Fishermen warned not to go to volcano

Cascade Charters owner Terry Robinson said police could have been more upfront about the dangers...
Cascade Charters owner Terry Robinson said police could have been more upfront about the dangers earlier. Photo: RNZ
Whakatāne charter fishermen anxiously waiting for eight bodies to be recovered from Whakaari/White Island have been dissuaded from taking matters into their own hands.

The volcano in the Bay of Plenty erupted at 2.11pm on Monday, sending ash 3.6km into the air. It is a popular tourist destination for day-trips and 47 people were on it at the time.

Fishermen were warned by police at a private briefing that a single breath of the toxic gases on the island could be lethal and any attempt to retrieve the bodies themselves could harm formal identification

Mick Brown, the owner operator of Club Talk Charters and friend of tour guide Hayden Marshall-Inman, whose body is believed to be on the island, said in the briefing that police clearly spelt out the nature of the toxic environment on the island.

"They're saying now that the island is that gassy that you could have one breath and it could either kill you or wreck your body system forever, so we've just got to wait and pray that they get them off with all the decent breathing apparatus."

Brown said they were warned by a forensics expert that moving the bodies incorrectly could disturb vital identifying features such as fingerprints.

He said there had been a mood at the waterfront to retrieve their own people.

"All the boys on the wharves and all the dudes who have White Island as our backyard were all eager to get out there. The helicopter boys too, but we've found out it's just too dangerous for any of us to get out there so we've just got to let them do it their way and hopefully they get them off."

Brown said fishermen had been told the HMS Wellington would bring the bodies to Whakatāne and they would be given a heads up so they could give it free passage as a mark of respect.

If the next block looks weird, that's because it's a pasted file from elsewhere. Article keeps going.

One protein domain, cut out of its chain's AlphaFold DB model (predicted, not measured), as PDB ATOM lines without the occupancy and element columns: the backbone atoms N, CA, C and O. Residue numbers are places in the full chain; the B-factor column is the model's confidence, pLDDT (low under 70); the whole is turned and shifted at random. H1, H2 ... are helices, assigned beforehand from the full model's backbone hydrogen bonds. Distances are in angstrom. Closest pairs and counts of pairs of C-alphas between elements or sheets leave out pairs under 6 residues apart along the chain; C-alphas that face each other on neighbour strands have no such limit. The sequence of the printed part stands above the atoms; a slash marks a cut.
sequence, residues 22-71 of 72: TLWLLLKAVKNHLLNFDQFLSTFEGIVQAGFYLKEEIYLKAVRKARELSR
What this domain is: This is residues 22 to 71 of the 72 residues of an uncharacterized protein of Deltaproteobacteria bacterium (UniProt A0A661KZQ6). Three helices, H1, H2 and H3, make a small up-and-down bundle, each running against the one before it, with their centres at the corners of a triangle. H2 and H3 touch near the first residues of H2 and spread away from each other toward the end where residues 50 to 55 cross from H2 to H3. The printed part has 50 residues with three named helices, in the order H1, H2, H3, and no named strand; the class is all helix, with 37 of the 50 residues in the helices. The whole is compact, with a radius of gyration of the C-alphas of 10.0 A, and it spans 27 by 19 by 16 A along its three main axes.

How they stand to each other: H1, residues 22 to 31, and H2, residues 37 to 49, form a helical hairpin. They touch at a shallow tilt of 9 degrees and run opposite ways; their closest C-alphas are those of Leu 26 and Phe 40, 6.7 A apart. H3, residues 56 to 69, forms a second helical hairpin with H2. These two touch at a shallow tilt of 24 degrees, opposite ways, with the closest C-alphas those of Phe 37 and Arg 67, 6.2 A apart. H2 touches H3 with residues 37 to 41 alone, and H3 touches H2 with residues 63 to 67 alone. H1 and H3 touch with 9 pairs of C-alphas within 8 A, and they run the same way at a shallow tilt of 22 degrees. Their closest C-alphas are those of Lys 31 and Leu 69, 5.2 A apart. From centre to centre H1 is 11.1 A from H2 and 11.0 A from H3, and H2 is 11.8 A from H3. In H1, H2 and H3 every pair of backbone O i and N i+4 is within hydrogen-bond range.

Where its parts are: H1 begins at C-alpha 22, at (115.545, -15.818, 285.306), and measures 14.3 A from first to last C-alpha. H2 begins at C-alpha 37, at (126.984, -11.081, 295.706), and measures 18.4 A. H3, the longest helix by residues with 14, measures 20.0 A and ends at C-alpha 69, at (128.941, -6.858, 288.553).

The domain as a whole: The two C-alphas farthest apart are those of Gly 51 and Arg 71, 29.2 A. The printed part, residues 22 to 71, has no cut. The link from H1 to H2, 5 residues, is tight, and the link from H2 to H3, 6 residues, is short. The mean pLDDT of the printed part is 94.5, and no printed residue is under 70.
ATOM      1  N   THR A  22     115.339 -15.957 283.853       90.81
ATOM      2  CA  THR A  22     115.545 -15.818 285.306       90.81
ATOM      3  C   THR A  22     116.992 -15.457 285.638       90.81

Cascade Charters owner Terry Robinson runs three boats out of Whakatāne. He also knew Marshall-Inman and was at the briefing too.

He said police could have been more upfront about the dangers earlier.

"It would have been nice for them to let the public know so they understand and it actually opens your eyes as to why they are not out there, because of the gas levels and having the right equipment to spend the time they need on the island.

"Basically their breathing apparatus and stuff are not up to scratch for the levels of gas and the amount of time they need on the island to get the people off you know.

"So they've got new equipment which will give them that time and they just need their little window, which they'll do when it opens up for them."

Benny Haerewa, a deckhand on Club Talk Charters and whose cousin Tipene Maangi is one of those also thought to be on the island, said Tipene had the perfect personality for his tour guide job.

"Tipene was a sort of funny happy-go-lucky sort of fella. He loved karaoke and stuff like that and making people laugh. I think that's probably why he got the job."

Haerewa said his whānau just wanted to see Tipene returned home.

"I just hope they get them off the island as soon as possible, you know. There's heaps of people back here.

"I've got a lot of family that's come from the coast that are waiting here in town for him to come home and they're getting pretty frustrated that they can't just go and grab him.

"I just hope they just get it all right soon as so that we can get him back ... get everyone back."

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